Augur Magazine is a new literary speculative fiction magazine with a goal of featuring intersectional and marginalized creators with an eye toward international authors including Canadian and Aboriginal/Indigenous peoples. As for the fiction, they say, “We’re interested in realist pieces that verge on the dreamlike or surreal; speculative stories that are almost realist; and, on top of that, any form of literary fantasy/science fiction/speculative fiction.”
I contributed to the Kickstarter, enchanted by their slogan, “Our stories contribute to the futures we need.” The contribution included a PDF of the preview issue, featuring reprints from eleven authors. My goal in reviewing is not to critique, but to share my thoughts and feelings, knowing full well that others will find their own meanings and their own favorites.
While I read the poems, I’m nowhere near qualified to review poetry. I hope it’s enough to say I enjoyed them. “Shortly Before the End” by Kim Goldberg, “I received a lost minute invitation” by Christa Couture, and “Oct. 27th 70 to Union Station 07:35” by Emily Izsak are all thought-provoking, and Ms. Couture’s poem was my favorite of the three.
I didn’t go looking for a theme throughout the magazine, but most of the stories featured characters struggling against a culture that oppresses, erases, or simply refuses to admit they exist. I was happy to find a story that spoke directly my experience, and that made all the difference. I hope that is the target that the Augur team is aiming for, and I look forward to more issues.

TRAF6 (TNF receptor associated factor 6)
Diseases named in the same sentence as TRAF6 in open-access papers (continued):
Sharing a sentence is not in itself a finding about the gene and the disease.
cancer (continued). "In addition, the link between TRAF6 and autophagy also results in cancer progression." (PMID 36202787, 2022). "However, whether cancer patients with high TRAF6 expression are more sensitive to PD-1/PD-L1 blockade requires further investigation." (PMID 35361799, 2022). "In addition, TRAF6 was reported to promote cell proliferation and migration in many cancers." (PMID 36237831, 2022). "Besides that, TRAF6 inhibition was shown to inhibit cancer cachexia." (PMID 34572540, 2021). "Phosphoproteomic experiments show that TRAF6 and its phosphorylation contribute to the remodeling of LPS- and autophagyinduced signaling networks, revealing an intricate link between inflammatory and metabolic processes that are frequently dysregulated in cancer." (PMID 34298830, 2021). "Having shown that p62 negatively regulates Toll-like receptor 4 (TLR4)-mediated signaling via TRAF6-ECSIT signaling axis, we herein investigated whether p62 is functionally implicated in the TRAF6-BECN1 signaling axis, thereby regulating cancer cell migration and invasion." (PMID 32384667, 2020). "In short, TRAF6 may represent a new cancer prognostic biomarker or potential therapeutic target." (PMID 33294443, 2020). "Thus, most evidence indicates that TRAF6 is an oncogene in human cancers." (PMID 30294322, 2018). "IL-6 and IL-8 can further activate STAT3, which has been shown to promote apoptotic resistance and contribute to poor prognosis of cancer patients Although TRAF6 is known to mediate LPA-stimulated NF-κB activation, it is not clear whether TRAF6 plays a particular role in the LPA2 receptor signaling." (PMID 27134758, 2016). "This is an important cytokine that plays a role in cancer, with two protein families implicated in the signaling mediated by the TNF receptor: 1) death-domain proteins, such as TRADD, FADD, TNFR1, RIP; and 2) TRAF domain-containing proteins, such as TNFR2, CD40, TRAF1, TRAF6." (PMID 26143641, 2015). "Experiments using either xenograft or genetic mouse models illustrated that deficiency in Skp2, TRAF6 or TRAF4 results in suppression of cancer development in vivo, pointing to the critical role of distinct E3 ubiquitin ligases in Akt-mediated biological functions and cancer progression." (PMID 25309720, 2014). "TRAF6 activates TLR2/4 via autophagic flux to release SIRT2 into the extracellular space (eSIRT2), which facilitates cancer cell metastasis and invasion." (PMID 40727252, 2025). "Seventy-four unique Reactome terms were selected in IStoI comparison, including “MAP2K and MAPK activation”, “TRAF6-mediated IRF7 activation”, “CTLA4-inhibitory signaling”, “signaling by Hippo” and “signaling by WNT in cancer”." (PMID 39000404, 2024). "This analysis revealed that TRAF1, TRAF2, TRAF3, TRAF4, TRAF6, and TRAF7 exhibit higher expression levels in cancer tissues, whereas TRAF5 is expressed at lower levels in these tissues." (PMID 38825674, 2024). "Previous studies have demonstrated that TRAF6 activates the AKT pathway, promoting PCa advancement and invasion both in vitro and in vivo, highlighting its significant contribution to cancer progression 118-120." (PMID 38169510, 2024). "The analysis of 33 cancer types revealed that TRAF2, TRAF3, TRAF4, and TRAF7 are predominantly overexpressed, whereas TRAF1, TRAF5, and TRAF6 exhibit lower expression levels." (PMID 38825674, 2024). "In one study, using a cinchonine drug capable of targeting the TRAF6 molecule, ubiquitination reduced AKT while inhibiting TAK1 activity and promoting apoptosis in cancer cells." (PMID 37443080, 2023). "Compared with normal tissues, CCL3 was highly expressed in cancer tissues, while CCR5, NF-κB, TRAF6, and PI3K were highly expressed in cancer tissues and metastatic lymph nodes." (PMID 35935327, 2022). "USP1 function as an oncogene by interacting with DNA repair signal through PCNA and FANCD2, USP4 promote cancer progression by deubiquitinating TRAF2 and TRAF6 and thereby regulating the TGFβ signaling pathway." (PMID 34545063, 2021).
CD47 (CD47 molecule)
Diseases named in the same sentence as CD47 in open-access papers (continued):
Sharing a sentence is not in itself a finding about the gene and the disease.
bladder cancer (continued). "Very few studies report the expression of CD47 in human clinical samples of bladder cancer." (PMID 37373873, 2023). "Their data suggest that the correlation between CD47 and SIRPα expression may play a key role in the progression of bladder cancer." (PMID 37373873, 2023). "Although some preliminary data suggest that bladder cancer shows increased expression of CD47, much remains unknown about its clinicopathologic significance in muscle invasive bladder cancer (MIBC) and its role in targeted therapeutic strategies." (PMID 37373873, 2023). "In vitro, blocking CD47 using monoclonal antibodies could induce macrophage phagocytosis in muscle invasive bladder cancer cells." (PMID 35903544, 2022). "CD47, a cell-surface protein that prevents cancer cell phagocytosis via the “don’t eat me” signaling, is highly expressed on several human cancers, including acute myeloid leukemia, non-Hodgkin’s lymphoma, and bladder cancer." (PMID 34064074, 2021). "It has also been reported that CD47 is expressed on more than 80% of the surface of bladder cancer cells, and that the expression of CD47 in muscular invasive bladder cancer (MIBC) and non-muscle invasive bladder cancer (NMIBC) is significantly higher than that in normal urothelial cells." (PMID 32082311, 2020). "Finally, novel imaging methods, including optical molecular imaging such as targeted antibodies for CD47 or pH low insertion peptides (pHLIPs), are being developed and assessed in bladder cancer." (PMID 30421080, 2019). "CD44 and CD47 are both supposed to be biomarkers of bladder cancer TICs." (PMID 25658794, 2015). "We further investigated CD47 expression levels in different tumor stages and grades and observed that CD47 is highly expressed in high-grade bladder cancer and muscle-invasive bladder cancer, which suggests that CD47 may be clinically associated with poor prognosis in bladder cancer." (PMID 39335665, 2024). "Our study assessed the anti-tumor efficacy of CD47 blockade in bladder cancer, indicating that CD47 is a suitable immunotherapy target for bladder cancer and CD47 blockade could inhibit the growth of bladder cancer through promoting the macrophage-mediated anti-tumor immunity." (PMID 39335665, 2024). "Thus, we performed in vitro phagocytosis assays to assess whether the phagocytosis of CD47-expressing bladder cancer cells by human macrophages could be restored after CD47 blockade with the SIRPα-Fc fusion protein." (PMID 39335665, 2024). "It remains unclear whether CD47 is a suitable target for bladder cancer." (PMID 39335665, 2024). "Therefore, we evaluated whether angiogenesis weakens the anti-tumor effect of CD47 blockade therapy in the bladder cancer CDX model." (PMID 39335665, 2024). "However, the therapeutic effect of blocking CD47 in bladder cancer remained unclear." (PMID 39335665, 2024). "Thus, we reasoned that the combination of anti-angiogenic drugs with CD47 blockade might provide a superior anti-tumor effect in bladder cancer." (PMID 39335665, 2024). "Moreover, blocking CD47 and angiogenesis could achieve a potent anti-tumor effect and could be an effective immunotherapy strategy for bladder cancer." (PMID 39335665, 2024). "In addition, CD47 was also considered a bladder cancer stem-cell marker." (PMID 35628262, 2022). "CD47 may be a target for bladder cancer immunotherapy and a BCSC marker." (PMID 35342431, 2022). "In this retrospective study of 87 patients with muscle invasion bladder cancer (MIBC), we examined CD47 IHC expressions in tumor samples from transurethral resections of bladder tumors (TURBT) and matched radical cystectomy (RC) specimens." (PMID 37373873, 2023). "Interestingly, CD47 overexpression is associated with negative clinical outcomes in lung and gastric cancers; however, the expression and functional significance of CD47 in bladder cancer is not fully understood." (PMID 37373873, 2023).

“The Man Who Killed Coen” by Lawrence Stewen opens the curtain on Augur. The first lines transported me into the realm of myth, but the storyteller makes it clear this is the here and now, and this is important. The story is rooted in love, set in a place choked by colonialism and greed. The story I found in the cracks spoke of rage fed by machines, heartless, where much is consumed but love is absent.
“Change as Seen Through an Orrery of Celestial Fire” by Michael Matheson is another overlap of myth and modernity. In this version of Toronto, immortals and incarnations from Chinese mythology live and love and fight each other. Though billed as superhero fiction, the conflicts here are age-old, and the relationships between the super-women tie them together, whether they be villains or heroes.
“Old and New” by Saquina Karla C. Guiam is a beautifully written love story of young women shedding “old fashion” to make their own future. Emotionally powerful and hopeful, yet tinged with the knowing sadness that always doesn’t last.
“The Wedding of Snow, Earth, and Salt” by Kate Heartfield. To me, this was an ode to winter in the city, the polyamorous marriage of elements that bring the duality of beauty and ugliness to the season.
“Pretty White Snake” by Cathy Smith reverses the myths of a human seeking supernatural aid. Pretty White Snake travels the dreampaths looking for a human witch who will make him their luck charm, allowing him to feed. He finds two: one who knows what he is, and another who doesn’t. The outcome is implied but the end felt too sudden to me.
“Leapt” by Terese Mason Pierre follows a mother and daughter who have just moved to Toronto from Estonia. Immigrants, they are fleeing a dangerous man, and their arrival has been noticed. There’s a powerful emotional core to this story, but I wanted more time with these enigmatic characters.
Closing out the fiction selection is “Palingenesis” by Megan Arkenberg. The only word I can find to describe it is haunting. A woman, a vanished child, ethereal paintings, and something she calls them in the forest. They could be either Blair, her child, or the presence the woman senses in the woods, or both. The city and the landscape also play an important role. I loved the story, but I think I’ll have to read it a few more times to understand it.
Chang’e takes a starring role in “In-between Home” by Janice Liu. In this story, a chimera girl who is part rabbit, part bird, and part human, disturbs a rabbit’s warren. The disgruntled rabbit drags her to visit the goddess of the moon to sort things out. I read this as a fable about people who don’t fit into a traditional identity trying to find a place to call home. The illustrations are delightful and left me smiling.